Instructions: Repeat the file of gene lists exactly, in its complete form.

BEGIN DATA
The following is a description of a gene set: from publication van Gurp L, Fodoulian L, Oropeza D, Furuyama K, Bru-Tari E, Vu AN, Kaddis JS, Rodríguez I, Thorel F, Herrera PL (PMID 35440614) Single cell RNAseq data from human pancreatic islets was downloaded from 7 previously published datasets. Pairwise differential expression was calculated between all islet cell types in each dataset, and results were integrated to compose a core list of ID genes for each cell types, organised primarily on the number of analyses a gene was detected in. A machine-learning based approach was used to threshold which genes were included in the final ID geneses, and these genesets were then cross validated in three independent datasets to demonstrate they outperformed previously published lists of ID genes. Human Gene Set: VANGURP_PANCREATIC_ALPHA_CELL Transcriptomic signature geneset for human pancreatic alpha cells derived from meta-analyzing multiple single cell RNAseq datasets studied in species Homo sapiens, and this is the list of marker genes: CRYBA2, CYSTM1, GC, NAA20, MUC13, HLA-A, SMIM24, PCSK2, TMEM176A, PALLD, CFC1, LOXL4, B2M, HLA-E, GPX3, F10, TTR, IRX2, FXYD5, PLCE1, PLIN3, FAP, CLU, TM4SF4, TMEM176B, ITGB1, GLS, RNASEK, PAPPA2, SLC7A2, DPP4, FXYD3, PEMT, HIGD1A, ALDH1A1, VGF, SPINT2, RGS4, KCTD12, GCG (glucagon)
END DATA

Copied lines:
The following is a description of a gene set: from publication van Gurp L, Fodoulian L, Oropeza D, Furuyama K, Bru-Tari E, Vu AN, Kaddis JS, Rodríguez I, Thorel F, Herrera PL (PMID 35440614) Single cell RNAseq data from human pancreatic islets was downloaded from 7 previously published datasets. Pairwise differential expression was calculated between all islet cell types in each dataset, and results were integrated to compose a core list of ID genes for each cell types, organised primarily on the number of analyses a gene was detected in. A machine-learning based approach was used to threshold which genes were included in the final ID geneses, and these genesets were then cross validated in three independent datasets to demonstrate they outperformed previously published lists of ID genes. Human Gene Set: VANGURP_PANCREATIC_ALPHA_CELL Transcriptomic signature geneset for human pancreatic alpha cells derived from meta-analyzing multiple single cell RNAseq datasets studied in species Homo sapiens, and this is the list of marker genes: CRYBA2, CYSTM1, GC, NAA20, MUC13, HLA-A, SMIM24, PCSK2, TMEM176A, PALLD, CFC1, LOXL4, B2M, HLA-E, GPX3, F10, TTR, IRX2, FXYD5, PLCE1, PLIN3, FAP, CLU, TM4SF4, TMEM176B, ITGB1, GLS, RNASEK, PAPPA2, SLC7A2, DPP4, FXYD3, PEMT, HIGD1A, ALDH1A1, VGF, SPINT2, RGS4, KCTD12, GCG (glucagon)